Since 1974, the U.S. Congress has enacted many laws developed to protect children affected by child abuse and neglect. One federal law is the Adoption and Safe Families Act of 1997, signed into law by President Bill Clinton on November 19, 1997. It is considered by many to be one of the strongest statements regarding child protection ever produced in the United States. The act establishes child protection as a national goal and specifies procedures for ensuring children’s health and safety. The primary reasons for the initiation of the act were to ensure the health and safety of children, to promote permanent living situations for children in foster care, and to increase accountability of the child welfare system.
The law, while acknowledging the importance of family preservation and reunification in the long-term welfare of children, reaffirms that child safety must be the overriding concern of child welfare services. The act requires, for example, that the issue of child safety be specifically addressed when making decisions about service provision, placement, and permanency planning. The law also clarifies the states’ responsibility to the child, explicitly noting that children should never be left in or returned to dangerous living situations. According to the act, a child may be placed in foster care either when danger to the child is imminent or when prevention attempts are unlikely to be effective. In addition, the law defines specific situations in which states should not return children to their families, such as when the parent has committed murder, manslaughter, or felony assault on the child or one of his or her other children.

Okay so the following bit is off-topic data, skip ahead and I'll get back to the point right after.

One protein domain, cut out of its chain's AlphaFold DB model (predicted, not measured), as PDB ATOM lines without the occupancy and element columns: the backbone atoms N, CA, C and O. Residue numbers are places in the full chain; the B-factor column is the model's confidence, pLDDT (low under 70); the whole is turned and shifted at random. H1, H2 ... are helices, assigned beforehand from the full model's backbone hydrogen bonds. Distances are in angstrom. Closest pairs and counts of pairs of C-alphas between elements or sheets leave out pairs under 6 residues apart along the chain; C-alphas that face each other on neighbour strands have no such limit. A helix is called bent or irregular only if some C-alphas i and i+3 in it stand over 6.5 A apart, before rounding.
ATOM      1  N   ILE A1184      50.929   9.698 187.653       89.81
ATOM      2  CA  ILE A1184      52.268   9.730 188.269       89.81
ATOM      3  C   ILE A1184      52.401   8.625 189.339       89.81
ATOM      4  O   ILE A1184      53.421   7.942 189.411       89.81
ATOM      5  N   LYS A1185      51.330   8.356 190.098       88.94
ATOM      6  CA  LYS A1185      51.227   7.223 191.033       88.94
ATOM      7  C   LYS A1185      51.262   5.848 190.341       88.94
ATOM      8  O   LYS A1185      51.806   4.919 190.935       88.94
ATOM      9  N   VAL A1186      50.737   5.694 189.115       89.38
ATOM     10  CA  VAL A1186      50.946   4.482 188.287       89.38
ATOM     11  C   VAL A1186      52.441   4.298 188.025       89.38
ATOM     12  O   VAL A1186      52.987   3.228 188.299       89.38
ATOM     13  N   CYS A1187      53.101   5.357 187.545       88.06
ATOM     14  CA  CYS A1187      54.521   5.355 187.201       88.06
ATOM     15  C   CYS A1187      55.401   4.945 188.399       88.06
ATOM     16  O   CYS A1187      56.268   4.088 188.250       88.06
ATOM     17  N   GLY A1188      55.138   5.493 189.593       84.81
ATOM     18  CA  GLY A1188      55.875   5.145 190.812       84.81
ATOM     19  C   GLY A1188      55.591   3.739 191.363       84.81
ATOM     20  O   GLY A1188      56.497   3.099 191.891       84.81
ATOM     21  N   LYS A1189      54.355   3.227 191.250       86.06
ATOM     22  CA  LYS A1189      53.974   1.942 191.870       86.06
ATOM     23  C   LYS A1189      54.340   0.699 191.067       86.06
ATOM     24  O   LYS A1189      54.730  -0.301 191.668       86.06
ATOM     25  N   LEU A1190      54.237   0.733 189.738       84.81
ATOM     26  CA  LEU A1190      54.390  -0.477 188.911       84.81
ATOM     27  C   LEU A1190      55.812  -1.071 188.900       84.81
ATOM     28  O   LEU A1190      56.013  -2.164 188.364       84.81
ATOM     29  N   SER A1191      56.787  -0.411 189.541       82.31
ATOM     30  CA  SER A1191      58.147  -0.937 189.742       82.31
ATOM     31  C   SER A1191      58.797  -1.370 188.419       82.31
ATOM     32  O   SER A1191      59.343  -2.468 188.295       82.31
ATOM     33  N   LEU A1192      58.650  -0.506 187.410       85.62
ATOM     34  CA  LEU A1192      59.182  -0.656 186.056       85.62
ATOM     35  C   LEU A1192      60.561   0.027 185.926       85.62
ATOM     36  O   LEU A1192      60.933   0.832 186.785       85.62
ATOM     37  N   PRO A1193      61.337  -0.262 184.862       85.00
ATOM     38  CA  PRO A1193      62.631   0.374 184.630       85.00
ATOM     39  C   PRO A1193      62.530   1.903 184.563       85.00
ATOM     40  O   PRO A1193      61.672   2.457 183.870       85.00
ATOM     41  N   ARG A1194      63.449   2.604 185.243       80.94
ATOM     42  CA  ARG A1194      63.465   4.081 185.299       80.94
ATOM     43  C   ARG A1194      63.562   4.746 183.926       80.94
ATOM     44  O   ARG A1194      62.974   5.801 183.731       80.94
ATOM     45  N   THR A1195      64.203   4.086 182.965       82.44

The act also acknowledges that foster care should be viewed as temporary, not as a long-term solution. As such, the law establishes requirements for early permanency planning, such as a time frame for initiating termination of parental rights and timely adoption. The act specifies, for example, that services to reunify families should be time limited. States are required to initiate termination of parental rights and free children for adoption who have been waiting in foster care for 15 of the most recent 22 months. In an effort to encourage adoptions, the law also establishes various financial incentives to states that increase adoptions.
The Adoption and Safe Families Act of 1997 also requires that the child welfare system increase its accountability. The act helps to clarify that in addition to ensuring that procedural safeguards are met, services must also lead to positive results. The act requires states to establish outcome measures, for example, to document and improve child welfare service performance.
1. Myers, J. E. B. (1998). Legal issues in child abuse and neglect practice (2nd ed.). Thousand Oaks, CA: Sage.
2. National Clearinghouse on Child Abuse and Neglect Information. (2003). Major federal legislation concerned with child protection, child welfare, and adoption. Retrieved April 18, 2006, from http://nccanch.acf.hhs.gov
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